70. But if Brother Carrell's comparison is a valid one at all, then he is affirming that the Herald of Truth is a business enterprise like the utility company, and the contributing churches are merely buying services from the Highland church. Somehow Brother Carrell cannot see the difference between buying services from a business enterprise and donating to a business enterprise. A church may purchase services from a hotel, but the church could not donate to a hotel. Now if Brother Carrell really wanted a parallel to the Herald of Truth, he could let all the churches in the brotherhood send donations to the Highland church in order that the Highland church might become a provider of utilities for all the churches. Wonder if he would endorse and defend that too?

The Missionary Society

71. In p. 76 he virtually begs me not to "come back with this 'missionary society' bugaboo." It seems to me that the missionary society is "bugging" him alright. On this point I feel sincere sympathy for Brother Carrell. If I were defending an unscriptural cooperative arrangement that now handles more money a year than the missionary society did in several decades, I too might beg my opponent not to mention the missionary society.

72. The missionary society started in 1849. One hundred years later its "Unified Promotions" budget was $2,069,686.00. The Herald of Truth started as a national network program on February 3, 1952. Its budget now is $2,239,250.00 per year. The Herald of Truth has a larger budget 15 years after it started than the missionary society did 100 years after it started. And this "Unified Promotions" budget was for 7 National Boards, 23 State Societies, 5 colleges and represented the "major portion of the money obtained by Disciple of Christ causes." (Garrison-DeGroot, THE DISCIPLES OF CHRIST, p. 507) The missionary society, when it was about the age of the Herald of Truth, had a budget of $5,966.00; the Herald of Truth's budget is $2,239,250.00. If I knew these things about the missionary society and the Herald of Truth, I might beg my opponent not to bring up the missionary society "bugaboo."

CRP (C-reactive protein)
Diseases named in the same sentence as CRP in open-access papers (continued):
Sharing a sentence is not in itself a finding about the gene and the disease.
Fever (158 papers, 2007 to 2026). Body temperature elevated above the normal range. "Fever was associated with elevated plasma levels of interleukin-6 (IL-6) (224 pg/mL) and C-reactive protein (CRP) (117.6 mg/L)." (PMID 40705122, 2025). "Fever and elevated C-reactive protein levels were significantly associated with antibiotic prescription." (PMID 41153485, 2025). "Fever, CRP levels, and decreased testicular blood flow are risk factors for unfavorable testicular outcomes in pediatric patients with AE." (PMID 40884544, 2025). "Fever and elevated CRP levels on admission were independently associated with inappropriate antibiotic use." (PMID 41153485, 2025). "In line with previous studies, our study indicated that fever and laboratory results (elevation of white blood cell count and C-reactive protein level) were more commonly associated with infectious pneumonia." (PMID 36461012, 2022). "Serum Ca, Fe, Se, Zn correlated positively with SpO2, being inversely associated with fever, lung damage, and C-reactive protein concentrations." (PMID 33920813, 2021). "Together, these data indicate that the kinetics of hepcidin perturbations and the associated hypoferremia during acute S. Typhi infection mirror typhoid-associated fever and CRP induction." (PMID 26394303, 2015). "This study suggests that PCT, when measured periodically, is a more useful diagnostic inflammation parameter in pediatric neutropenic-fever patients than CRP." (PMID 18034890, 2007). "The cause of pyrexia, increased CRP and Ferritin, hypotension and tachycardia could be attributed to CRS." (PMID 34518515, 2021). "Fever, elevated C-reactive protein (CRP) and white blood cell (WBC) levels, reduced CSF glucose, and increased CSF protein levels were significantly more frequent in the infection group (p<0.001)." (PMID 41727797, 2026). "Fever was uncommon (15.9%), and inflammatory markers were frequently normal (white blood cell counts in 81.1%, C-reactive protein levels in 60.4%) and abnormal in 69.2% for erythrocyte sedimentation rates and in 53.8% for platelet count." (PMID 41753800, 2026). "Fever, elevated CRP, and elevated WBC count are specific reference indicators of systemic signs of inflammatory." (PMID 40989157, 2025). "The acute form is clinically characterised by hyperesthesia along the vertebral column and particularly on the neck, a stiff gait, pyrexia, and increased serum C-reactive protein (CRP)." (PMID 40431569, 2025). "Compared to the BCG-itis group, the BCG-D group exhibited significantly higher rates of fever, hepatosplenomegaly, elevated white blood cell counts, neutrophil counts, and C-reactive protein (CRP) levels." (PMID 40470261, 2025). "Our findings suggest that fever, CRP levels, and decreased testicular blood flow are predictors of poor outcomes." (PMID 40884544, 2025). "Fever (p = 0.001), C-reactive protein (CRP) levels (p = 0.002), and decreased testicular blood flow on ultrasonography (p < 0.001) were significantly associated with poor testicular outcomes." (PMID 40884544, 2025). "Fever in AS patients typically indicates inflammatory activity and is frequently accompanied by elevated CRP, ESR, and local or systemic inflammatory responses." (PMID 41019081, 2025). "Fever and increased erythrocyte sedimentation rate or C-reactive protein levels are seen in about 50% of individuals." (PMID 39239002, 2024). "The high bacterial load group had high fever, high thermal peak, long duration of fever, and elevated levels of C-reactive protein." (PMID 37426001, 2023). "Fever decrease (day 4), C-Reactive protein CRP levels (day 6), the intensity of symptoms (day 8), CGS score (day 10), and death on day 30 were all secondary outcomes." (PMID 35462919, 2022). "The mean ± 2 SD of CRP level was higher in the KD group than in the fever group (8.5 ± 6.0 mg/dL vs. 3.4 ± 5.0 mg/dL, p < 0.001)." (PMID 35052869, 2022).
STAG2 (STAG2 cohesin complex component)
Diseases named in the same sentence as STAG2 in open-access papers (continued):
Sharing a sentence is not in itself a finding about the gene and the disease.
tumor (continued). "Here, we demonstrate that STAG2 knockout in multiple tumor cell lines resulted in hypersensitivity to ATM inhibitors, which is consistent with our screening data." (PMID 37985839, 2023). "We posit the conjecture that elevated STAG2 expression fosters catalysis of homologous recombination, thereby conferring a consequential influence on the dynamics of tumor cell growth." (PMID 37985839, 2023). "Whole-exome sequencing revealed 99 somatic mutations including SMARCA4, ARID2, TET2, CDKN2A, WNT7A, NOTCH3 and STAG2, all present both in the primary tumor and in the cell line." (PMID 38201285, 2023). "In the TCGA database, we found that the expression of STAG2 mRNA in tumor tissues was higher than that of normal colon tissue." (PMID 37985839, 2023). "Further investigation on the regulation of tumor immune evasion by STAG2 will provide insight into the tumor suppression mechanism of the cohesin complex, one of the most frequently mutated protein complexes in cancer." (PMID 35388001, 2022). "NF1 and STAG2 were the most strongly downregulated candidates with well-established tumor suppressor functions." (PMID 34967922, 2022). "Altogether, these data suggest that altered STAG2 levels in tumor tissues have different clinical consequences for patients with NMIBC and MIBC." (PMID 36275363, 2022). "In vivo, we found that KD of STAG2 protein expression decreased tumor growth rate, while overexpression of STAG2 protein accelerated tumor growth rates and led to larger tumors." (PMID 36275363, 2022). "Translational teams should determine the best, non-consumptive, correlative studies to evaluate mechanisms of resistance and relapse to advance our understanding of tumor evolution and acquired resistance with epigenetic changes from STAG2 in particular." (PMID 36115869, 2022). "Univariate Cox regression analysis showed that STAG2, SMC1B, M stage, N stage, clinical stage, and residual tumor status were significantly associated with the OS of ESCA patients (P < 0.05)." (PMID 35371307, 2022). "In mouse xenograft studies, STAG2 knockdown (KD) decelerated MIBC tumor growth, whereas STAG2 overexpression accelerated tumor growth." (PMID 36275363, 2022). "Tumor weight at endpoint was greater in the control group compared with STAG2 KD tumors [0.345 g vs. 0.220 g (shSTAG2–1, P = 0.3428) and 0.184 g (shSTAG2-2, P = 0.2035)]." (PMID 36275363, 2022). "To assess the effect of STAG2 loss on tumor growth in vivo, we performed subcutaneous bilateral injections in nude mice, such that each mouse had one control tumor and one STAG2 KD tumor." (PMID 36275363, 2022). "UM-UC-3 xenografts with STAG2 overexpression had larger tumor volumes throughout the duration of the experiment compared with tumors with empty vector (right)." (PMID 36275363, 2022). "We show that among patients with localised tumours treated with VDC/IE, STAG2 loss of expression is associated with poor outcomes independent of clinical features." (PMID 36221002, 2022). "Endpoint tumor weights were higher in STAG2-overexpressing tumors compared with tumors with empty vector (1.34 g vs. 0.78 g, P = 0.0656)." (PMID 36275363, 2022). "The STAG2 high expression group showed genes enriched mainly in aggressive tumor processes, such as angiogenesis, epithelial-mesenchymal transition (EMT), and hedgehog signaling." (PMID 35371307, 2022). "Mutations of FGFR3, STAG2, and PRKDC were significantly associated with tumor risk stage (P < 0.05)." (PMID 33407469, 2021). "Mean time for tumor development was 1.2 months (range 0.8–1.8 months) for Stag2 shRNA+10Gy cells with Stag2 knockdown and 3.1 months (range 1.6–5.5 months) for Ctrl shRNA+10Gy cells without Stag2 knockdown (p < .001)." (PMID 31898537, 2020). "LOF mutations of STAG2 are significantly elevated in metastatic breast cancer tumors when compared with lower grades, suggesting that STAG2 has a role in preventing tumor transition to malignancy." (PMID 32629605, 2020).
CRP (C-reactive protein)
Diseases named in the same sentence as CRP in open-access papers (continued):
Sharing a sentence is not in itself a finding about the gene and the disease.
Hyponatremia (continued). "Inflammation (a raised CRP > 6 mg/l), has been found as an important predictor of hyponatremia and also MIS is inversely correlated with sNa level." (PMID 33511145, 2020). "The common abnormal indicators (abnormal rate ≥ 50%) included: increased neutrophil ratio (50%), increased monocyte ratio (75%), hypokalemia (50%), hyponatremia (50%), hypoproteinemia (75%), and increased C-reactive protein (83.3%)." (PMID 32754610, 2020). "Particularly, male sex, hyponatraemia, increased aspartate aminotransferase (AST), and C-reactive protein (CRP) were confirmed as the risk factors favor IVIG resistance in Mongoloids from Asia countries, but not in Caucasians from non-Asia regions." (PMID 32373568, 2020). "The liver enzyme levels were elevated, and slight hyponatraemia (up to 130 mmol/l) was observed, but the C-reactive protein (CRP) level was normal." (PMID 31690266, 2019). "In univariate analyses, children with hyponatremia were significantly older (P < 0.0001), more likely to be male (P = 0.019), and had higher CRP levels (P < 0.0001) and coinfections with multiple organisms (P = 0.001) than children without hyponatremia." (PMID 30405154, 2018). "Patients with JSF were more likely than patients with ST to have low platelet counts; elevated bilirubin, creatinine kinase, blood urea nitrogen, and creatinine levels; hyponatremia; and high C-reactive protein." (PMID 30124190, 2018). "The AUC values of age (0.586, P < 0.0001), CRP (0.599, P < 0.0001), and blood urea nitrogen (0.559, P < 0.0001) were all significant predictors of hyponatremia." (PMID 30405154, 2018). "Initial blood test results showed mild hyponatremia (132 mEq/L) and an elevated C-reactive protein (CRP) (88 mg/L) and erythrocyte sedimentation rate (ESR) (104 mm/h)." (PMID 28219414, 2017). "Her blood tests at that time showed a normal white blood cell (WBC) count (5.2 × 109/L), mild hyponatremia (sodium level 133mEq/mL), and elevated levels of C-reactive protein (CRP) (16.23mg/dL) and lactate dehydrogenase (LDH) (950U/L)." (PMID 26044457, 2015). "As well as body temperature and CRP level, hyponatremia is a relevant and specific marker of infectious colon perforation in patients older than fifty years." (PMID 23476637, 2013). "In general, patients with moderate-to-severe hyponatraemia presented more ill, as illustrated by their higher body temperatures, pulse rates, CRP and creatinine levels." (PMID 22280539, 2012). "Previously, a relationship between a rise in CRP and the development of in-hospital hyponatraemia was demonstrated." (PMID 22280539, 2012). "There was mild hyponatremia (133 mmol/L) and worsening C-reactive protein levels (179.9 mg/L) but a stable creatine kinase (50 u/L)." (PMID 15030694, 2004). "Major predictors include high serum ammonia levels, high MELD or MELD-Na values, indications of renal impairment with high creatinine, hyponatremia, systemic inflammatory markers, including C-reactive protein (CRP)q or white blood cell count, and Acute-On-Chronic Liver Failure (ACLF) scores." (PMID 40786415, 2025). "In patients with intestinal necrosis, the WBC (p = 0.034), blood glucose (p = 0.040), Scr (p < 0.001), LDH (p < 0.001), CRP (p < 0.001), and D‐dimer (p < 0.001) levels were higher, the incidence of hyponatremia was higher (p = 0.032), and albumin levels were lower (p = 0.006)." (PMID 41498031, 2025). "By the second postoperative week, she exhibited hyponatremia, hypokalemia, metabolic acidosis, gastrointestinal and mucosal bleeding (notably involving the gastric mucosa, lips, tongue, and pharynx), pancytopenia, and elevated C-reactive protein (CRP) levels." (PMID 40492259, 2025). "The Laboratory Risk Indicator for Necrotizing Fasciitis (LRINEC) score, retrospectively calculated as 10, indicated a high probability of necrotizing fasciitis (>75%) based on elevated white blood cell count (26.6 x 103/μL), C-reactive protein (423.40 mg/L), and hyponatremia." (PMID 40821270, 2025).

73. It took the Catholic Church over 500 years to get all the churches to function through one church (the church in Rome), and it has taken our Highland brethren only 15 years to get 20% or 25% of all the churches to function through one church. It took the Christian Church 100 years to promote their cooperative arrangement into a $2,000,000 a year "bugaboo," but it has only taken Highland 15 years to promote its concoction into a $2,000,000 a year enterprise. But since Highland spends much more money on promotion than does the missionary society, its rapid growth is understandable. Highland is bound to be setting some sort of record as to rapidity of digression, and Brother Carrell apparently wants to have a little bit of the credit for this dubious honor, as he comes to its defense.

New Testament Cooperation

74. Some time ago I gave the following synopsis of New Testament teaching on congregational cooperation, to which Brother Carrell made reference in p. 77. I suggest that you study the listed Bible references to see if they teach what I said they teach. Following is a summary of what I said:

"1. CHURCHES HELPED EACH OTHER IN TIME OF EMERGENCY BY CONTRIBUTING DIRECTLY TO THE NEEDY CHURCH. (Rom. 15:26; 1 Cor. 16:1-4). There were needy saints in Jerusalem, and churches in Galatia, Macedonia, and Achaia sent to their relief.

2. MANY CHURCHES CONTRIBUTED TO ONE CHURCH IN TIME OF NEED (2 Cor. 8, 9). Galatia, Macedonia, and Achaia were provinces, and the churches of these provinces sent to Jerusalem to relieve the need of the destitute saints there.

3. EACH CHURCH MADE UP ITS OWN "BOUNTY," SELECTED ITS OWN "MESSENGERS," AND SENT ITS "BOUNTY" BY ITS "MESSENGERS" DIRECTLY TO THE CHURCH IN NEED. (2 Cor. 8, 9; 1 Cor. 16:1-4; Rom. 15:26). Paul mentioned that "whomsoever ye shall approve" should "carry your bounty unto Jerusalem."

4. A CHURCH WITH "POWER" (ABILITY) GAVE TO A CHURCH IN "WANT" IN ORDER TO PRODUCE MUTUAL FREEDOM FROM WANT, OR AS PAUL PUT IT, "EQUALITY." (2 Cor. 8:13, 14). The only time one can read about one church sending to another church for any purpose at all was to relieve the physical needs of the church to which the funds were sent.




So far as I am able to ascertain, anything more than this taught on the subject of cooperation emanates from the wisdom of man rather than from the wisdom from above" (Quoted from the ENLIGHTENER, Sept. 1966).